EU is keen to support Egypt’s vision to become regional gas hub

Shaimaa Al-Aees
6 Min Read
Ambassador Ivan Surkoš

The European Union (EU) is keen to support Egypt’s vision to become a regional gas hub. Furthermore, the EU supports the country in potentially using Egyptian liquefied natural gas (LNG) facilities in Idku and Damietta in order to export gas and to facilitate regional cooperation with other countries in the Middle East and the Mediterranean region, such as Cyprus and Israel, Head of the EU delegation to Egypt, Ambassador Ivan Surkoš, told Daily News Egypt.

“This will give a welcome boost to Egypt’s economy, while improving energy stability in the region. And it will give the EU access to another welcome source of LNG supply at its doorstep. The Port of Antwerp, Belgium in particular, will provide needed support to help Egypt become a central hub for bunkering, including LNG and oil. We will be working with Egypt to achieve that purpose,” added Surkoš.

Egypt and the EU have signed a memorandum of understanding (MoU) for strategic cooperation in Energy in April 2018, he noted, adding that Egypt’s vast untapped energy potential holds immense opportunities for citizens and businesses to fully benefit from the sustainable energy transition.

Egypt has become an indispensable energy partner for the EU, since the country’s first gas discovery in 1960s, Surkoš mentioned, noting, ”Egypt had impressive new gas discoveries of Zohr and in the Nile Delta as well as in Abu Madi and others. The development in this context is so far very promising.”

Surkoš said that in December 2017, less than two and a half years after the discovery of the Zohr field started production which is a record time from discovery to production, adding, “This demonstrates Egypt’s commitment into making the gas business in the country quite attractive to interested companies. Many research and exploration activities involving European companies are ongoing.”

He added that Egypt’s electricity demand is growing rapidly due to its growing population and the economic and industrial development, adding that according to the International Energy Agency (IEA), Egypt’s demand for energy is increasing at a rate of 1,500MW to 2,000MW a year.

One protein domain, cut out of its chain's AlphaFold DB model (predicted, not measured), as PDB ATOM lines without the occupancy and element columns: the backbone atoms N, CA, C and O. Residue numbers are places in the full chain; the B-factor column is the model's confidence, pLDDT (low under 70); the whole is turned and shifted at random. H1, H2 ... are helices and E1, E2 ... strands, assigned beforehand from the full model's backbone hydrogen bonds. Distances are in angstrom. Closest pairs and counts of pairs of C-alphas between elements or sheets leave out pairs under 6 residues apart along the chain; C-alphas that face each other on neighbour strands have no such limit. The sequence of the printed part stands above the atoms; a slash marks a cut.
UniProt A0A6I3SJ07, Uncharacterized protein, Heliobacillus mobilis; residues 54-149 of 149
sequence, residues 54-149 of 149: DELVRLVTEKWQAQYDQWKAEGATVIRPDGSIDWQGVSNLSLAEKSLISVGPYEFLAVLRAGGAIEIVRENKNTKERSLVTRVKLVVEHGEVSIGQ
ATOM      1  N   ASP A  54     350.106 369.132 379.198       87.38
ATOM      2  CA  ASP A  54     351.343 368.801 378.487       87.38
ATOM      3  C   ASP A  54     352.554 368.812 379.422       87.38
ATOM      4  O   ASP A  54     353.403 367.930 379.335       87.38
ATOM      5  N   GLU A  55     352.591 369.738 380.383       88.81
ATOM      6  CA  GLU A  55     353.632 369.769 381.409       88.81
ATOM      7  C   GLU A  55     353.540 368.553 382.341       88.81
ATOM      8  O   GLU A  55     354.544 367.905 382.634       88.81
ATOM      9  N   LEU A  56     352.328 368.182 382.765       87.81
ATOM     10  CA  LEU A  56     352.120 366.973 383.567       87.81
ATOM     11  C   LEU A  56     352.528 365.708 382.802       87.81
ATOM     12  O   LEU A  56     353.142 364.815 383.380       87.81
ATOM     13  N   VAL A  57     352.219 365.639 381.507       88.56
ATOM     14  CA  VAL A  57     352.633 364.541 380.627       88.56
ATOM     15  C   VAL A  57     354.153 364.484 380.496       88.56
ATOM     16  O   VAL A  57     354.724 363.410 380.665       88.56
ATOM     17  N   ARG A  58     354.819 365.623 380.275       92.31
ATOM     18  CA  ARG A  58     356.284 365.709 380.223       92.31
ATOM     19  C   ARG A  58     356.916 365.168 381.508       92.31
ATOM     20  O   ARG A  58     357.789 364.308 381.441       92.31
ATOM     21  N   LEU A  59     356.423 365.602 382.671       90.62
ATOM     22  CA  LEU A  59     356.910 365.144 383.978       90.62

“This is a huge increase and meeting this demand calls for equally huge investments. The need to develop alternative indigenous power resources is becoming ever more urgent,” he explained, noting that the Egyptian government is taking action in the right direction with its new ‘Sustainable Energy Strategy 2035’, which was funded by the EU.

Surkoš said that the EU has co-funded the 240MW wind farm in Gulf El-Zayt and is currently funding another 250MW wind farm which is currently under construction in Gulf of Suez along with the European International Financial Institutions (EIFI).

“The cost of both wind farms amount to €700m. They will increase Egypt’s energy production from wind by over 80%,” he mentioned, adding that upon the invitation of the Egyptian Minister of Petroleum and Mineral Resources, Tarek El-Molla, the Cypriot, Greek, Israeli, Italian, Jordanian, and Palestinian ministers of energy met in Cairo to discuss establishing a regional governmental international organisation called the East Mediterranean Gas Forum (EMGF).

The EU participated at the aforementioned meeting and was invited to become a member with an observer status, he said, noting that the ministers of the seven Eastern Mediterranean countries all welcomed the EMGF initiative, and declared their intentions to establish the EMGF and to work together on a unified approach based a common vision for the future.

“All ministers confirmed their interest. They agreed that the forum sends two strong messages to governments in Europe and elsewhere to show that the Eastern Mediterranean players are cooperating and can be reliable partners, while the second message is to the private sector which also needs to be comforted and to know that the governments are fully backing the development of this resource,” he mentioned.

The EU welcomes the EMGF initiative as it helps achieve the prospect of “economic peace” and create stronger economic integration between regional states, which would see enhanced relations and pave the way for greater stability there, he noted.

The initiative will also serve the objectives of the Energy Union, namely, energy security and diversification of sources and routes, he said, adding that the EMGF will have its permanent basis in Cairo.

The goal of the EMGF is to become an international organisation with a mission to contribute toward a structured policy dialogue. This ought to lead to the development of a regional gas market in order to unlock the full gas resource potential in the Eastern Mediterranean region, thus setting the stage for a regional multilateral and full trade hub, he noted.

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